9:44 AM May 2, 1997


Geneva, 30 Apr (TWN) -- The United States notified the WTO Dispute Settlement Body Wednesday that it was withdrawing its complaint, and request for panel, over its dispute with the European Commission on tariffs on grain imports arising out of the EC's reference prices.

This dispute has been running for more than a year now, and was brought up before the DSB last year for a panel, then not pressed while bilateral talks continued, and then resumed again this year, with withdrawal of an old complaint and a simultaneous new one.

Last month, the EC approved changes to its tariff system -- agreeing to bring in a new rice import system and a new tariff quota for malt barley -- to meet US concerns. But the EC has indicated that the US should withdraw its processes at the WTO before its changes become effective.

In notifying the DSB that it was taking the item requesting the establishment of a panel off the agenda, the US also said it was also withdrawing other related pending complaints.

But Washington has said it would be carefully monitoring the implementation of the revised tariff system.

Another dispute before the DSB related to Japan's complaint against Indonesia over its national car project.

Japan contends a violation of the GATT and the TRIMs accord in that the Indonesian measures provide the national car project with "pioneer status" with ability to import without customs tariffs for one-year, on condition that the overseas producer purchases, within the framework of a counter-purchase accord, a certain value of Indonesia-made automotive parts, and exempting the imported components from customs tariff after commencement of domestic assembly/production while complying with local content requirements.

While claiming to be sympathetic to Indonesia's desire to have its national car, Japan said that any Indonesian measures must be strictly in line with the WTO rules, and since bilateral consultations have failed, a panel should be established.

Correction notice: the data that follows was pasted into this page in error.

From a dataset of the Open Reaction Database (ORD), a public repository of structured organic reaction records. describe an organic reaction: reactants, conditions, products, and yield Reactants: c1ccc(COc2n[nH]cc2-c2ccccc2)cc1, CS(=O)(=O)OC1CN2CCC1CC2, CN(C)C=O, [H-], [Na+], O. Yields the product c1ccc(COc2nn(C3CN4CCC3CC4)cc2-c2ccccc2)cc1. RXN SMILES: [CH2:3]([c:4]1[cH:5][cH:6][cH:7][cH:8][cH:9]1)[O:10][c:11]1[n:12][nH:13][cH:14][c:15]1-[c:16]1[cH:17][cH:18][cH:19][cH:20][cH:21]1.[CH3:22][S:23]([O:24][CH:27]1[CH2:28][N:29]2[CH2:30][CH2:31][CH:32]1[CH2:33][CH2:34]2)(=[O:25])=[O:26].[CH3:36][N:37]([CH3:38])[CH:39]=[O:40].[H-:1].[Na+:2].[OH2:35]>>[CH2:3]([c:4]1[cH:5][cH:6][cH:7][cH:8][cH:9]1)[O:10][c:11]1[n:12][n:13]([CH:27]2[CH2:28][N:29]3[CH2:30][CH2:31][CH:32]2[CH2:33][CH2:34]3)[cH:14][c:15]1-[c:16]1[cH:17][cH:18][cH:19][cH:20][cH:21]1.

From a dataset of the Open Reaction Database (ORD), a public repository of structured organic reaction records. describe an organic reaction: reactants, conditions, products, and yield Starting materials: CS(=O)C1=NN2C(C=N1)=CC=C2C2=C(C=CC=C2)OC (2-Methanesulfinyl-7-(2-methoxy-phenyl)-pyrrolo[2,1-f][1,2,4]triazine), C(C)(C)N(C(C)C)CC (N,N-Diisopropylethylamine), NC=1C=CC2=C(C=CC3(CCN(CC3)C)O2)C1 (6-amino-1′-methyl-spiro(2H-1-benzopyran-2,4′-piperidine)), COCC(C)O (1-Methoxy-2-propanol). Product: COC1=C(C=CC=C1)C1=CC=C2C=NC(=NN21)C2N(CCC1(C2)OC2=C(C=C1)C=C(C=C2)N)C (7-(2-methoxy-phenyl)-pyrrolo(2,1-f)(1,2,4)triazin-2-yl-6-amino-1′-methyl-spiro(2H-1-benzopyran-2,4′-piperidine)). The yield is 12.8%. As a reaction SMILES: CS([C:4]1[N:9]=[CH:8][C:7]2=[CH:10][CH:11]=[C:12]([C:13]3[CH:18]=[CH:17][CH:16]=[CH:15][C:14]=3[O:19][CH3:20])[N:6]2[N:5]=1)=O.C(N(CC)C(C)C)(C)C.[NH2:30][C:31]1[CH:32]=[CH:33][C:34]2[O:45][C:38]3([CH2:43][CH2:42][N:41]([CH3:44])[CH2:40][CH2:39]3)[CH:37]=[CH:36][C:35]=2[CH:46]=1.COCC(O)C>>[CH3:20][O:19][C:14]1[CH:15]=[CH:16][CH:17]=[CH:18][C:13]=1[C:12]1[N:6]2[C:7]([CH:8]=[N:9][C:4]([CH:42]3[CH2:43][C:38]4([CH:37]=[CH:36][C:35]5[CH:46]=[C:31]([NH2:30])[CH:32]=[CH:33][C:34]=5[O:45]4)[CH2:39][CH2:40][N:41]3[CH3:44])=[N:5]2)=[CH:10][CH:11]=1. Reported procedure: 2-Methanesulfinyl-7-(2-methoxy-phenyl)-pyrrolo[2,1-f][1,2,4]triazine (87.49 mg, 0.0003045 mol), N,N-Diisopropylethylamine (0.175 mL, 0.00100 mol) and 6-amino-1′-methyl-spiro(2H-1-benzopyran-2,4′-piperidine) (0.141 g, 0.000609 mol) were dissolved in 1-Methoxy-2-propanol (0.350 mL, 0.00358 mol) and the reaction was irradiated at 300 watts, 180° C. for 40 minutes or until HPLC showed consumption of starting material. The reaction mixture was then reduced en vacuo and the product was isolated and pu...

The Japanese request was supported by the EU, but Indonesia blocked it, and insisted that its measures were fully in compliance with the WTO rules. Reference to a panel would be automatic next time this comes up before the DSB at its next meeting.

The DSB also heard under any other business, Hong Kong complaint over Brazilian measures affecting imports of textiles from Hong Kong -- product category 618 (woven artificial filament fabric), and category 838 (mens and boy's shirts, knitted or crocheted, of other textile material).

The Hong Kong complaint relates to a restriction, as a transitionary safeguard measure, imposed by Brazil in June 1996 under Art.6.11 of the Agreement on Textiles and Clothing (ATC). This was examined by the Textiles Monitoring Body (TMB) which, in November 1996, reported that serious damage to Brazilian domestic industry, attributable to imports from Hong Kong, was demonstrable, but did not endorse the Brazilian action, which was in the nature of provisional measures. The TMB asked Brazil to rescind the measures effective 31 December -- i.e. 19 months after imposition, rather than the 3-year period under ATC -- on category 638, and rescind the measures against 838 category.

Brazil advised the TMB that it would endeavour to implement it, but kept open its options under Art. 6.12 of the ATC to keep the measure in force for the three-year period.

Hong Kong advised the TMB that it could not accept the TMB recommendation, whereupon the TMB considered the issue further (under Art. 8.10 of the ATC).

Hong Kong's position is that the Brazilian data to justify the measure related to a broad industry sector, and not the particular producing the product competing with Hong Kong's.

As a result, the TMB in Feb-March agreed with Hong Kong's contention about the data, but did not conduct any fresh examination, nor did it consider it appropriate to revise the earlier recommendation.

The TMB however said that the Brazilian industry was undertaking important restructuring and adjustment, noting its earlier recommendation that Brazil rescind its restrictions effective 31 December.

Hong Kong argued at the DSB that its understanding of spirit of the TMB report was that Brazil is expected to rescind its measure earlier than the 31 December date. While it was waiting for a response, Hong Kong reserved its right to revert to the matter at a future meeting and, hopefully, to notify a settlement.

Brazil in its response said that it had already rescinded the transitional safeguard measures on product category 838, and that it was carefully following developments in the industry relating to category 618 fabrics.